Monday, August 3, 2009

Altered Religious Texts

Are some texts too sacred to cut into new shapes? Is a holy book still holy if it has been so ravished by nature that it no longer resembles a book? Does God always speak through His Word, or are there sometimes moments of silence? These are just a few of the questions brought up at Altered Religious Texts, the thought-provoking new exhibit at the Museum of Biblical Art:

Sacred scriptures, hymns, myths, holy personages, rituals and the religious traditions to which they belong are among the many influences inspiring artistic expression. Altered Religious Texts explores the ways in which artists use the very pages of inspiring texts as the "canvas" for their work. Religious texts altered by human hands, including coloring, cutting, and adornment, result in objects with fascinating painting and sculptural presence. The hand of Nature may also alter texts, essentially transforming them into "found objects," which when presented by artists, are imbued with symbolic and implicative presence. Texts so altered frequently embody issues of re-appraisal, rejection, re-appropriation, or renewal apropos the artist's formative religious tradition and training.
This innovative contemporary-art exhibit features:

a small selection from Mary Button's Hymnbook Project, a fascinating look at race, religion, and literature;

Dean Ebben's Crescendo, in which sections of a book of music are cut out to represent climaxes in faith as well as moments when one does not hear from the Divine;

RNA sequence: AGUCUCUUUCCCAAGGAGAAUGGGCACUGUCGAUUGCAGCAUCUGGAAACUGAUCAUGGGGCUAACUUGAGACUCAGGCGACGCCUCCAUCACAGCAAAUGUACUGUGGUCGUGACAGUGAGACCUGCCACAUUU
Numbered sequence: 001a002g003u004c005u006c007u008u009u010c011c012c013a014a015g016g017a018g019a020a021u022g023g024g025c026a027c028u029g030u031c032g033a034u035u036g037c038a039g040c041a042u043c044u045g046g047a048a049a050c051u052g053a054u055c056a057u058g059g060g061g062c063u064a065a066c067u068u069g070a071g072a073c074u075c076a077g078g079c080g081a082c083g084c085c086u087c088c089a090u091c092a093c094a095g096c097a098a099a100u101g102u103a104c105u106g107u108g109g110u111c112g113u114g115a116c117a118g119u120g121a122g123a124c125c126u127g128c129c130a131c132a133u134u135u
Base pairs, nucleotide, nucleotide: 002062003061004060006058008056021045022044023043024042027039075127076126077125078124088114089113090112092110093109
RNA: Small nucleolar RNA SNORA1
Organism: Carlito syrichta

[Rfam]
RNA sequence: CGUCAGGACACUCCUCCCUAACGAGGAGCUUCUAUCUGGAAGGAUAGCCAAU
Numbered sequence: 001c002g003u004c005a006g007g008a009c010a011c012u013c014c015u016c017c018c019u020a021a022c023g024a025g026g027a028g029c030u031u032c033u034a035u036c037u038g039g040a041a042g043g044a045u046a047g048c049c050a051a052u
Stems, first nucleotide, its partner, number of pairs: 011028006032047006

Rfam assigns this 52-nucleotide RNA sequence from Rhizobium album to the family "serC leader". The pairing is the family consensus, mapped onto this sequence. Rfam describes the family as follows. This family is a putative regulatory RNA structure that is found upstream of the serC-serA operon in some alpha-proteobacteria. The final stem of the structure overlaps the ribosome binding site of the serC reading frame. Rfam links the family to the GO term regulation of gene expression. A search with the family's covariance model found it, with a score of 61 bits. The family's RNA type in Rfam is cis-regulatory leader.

Miriam Schaer's Hands of Josephus I and Words of God Slip Through My Hands, in which the artist cut the holy book from her bat mitzvah into the shape of her hands;

and Terri Garland's Katrina Bibles and Prayer Books, actual Bibles that the artist found caked in mud after Hurricane Katrina, including one which was opened to the story of Noah and the Flood.

The exhibit opened last Thursday to a packed crowd. Three out of the four artists were on hand to present a few words on their artworks and to mingle with the crowd. Altered Religious Texts will be on view at the Museum of Biblical Art (1865 Broadway at 61st Street) through September 27 and is well worth the visit for making the viewer consider the beauty of religious texts as physical objects and the beauty that they inspire.


Anonymous said...

the one with the cut outs is really cool

Anonymous said...

Thanks for the info, I will definitely go and view this exhibit.